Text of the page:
I also tried a "pre-shaping" step (which Peter Reinhart seems to call "benching" in his book). To pre-shape, I basically shaped the pieces the way I wanted them, left them for about 20 minutes, then shaped them all over again. The idea seems to be to double the surface tension, and I believe the "rest" between shapings helps the gluten do its thing. (It also re-animates the yeast a bit I think.) It is not bad to "degas" or punch down the bread quite a bit at this pre-shaping step, because the yeast gets a fresh chance to work during the second rise, or proofing, step. (Reinhart points out that this is literally about "proof" that the yeast is active enough to do its job.) Pre-shaping is in this Back Home Bakery video, which I love.

Also, my mom heard an NPR piece about the new book 52 Loaves, about a guy (William Alexander) who baked bread every week for a year to really figure out how to do it. (Sounds familiar!) This is the same fellow who wrote The $64 Tomato, by the way. I checked out the book's web site and he also has a kneading video. But I'm not sure what to think about it. He says he lets the dough "autolyse" (develop gluten) by letting it sit for a bit after mixing but before kneading. He says that then he only needs to knead it for 5-7 minutes. He also says he knows it's ready when his hands are really sticky and "webbed" with dough. This is where I'm skeptical. In the Back Home Bakery video, the guys hands are perfectly clean, and the dough isn't sticking to anything. There's also a French bread video where the baker explains (and shows!) that it takes him 20 minutes of WHAMMING the bread on a metal table to get it to the smooth point that he wants. His dough isn't sticking to anything either. And after just a few minutes of kneading, neither was mine. Once I'd reached some flour saturation point, I didn't need to add any more but could just knead... and knead... and knead. And knead. So for now, I'm going to stick with my windowpane test, and try to knead properly. The results are really gratifying.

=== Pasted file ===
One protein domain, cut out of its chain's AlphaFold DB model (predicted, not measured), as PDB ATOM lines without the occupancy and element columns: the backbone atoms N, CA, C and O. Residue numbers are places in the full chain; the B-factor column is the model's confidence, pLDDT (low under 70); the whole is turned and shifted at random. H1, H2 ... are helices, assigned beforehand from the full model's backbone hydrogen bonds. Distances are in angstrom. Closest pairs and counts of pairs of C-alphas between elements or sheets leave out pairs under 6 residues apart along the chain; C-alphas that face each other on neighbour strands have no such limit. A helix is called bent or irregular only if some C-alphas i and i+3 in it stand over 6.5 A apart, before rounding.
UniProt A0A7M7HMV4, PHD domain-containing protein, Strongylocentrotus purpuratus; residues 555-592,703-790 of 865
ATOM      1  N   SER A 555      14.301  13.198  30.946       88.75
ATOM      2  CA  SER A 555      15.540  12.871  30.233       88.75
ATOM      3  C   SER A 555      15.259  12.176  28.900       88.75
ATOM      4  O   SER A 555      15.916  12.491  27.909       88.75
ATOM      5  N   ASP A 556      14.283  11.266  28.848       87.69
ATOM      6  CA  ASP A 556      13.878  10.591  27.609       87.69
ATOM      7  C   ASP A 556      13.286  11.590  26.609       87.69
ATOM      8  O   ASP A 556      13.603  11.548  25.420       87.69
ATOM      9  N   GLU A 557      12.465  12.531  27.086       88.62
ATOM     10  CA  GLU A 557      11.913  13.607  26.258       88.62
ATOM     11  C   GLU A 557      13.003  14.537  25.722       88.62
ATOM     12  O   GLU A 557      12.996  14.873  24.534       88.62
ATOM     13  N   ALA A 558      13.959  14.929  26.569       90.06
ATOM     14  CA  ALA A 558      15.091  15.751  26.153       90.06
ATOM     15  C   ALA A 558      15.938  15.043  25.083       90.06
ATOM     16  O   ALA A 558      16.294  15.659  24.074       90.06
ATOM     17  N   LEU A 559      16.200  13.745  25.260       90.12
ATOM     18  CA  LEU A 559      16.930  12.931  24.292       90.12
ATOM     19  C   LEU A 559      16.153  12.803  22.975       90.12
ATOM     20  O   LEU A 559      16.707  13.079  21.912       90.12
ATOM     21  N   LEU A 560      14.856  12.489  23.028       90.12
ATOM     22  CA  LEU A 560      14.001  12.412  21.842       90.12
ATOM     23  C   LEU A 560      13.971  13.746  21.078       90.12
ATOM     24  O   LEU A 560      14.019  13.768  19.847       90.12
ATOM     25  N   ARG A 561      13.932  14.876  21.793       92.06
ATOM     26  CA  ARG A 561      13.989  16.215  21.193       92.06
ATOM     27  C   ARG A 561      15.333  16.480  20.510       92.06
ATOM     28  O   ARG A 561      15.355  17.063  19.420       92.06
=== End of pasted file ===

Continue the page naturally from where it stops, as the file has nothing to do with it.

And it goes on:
My first really decent loaf--I am so proud.

One last thing--I got me a lame!! (That is a French word, so probably pronounced "lamm.") It's the razor-sharp blade used to score the top of a loaf just before baking. I tried several different knives, serrated, sharp, etc, but they were all horrible and either wouldn't cut at all or dragged the dough in a crude hacking manner. I spent $1.79 at the hardware store on this item. Perhaps it is not food grade, but... whatever.

Grandma's Chocolate Cake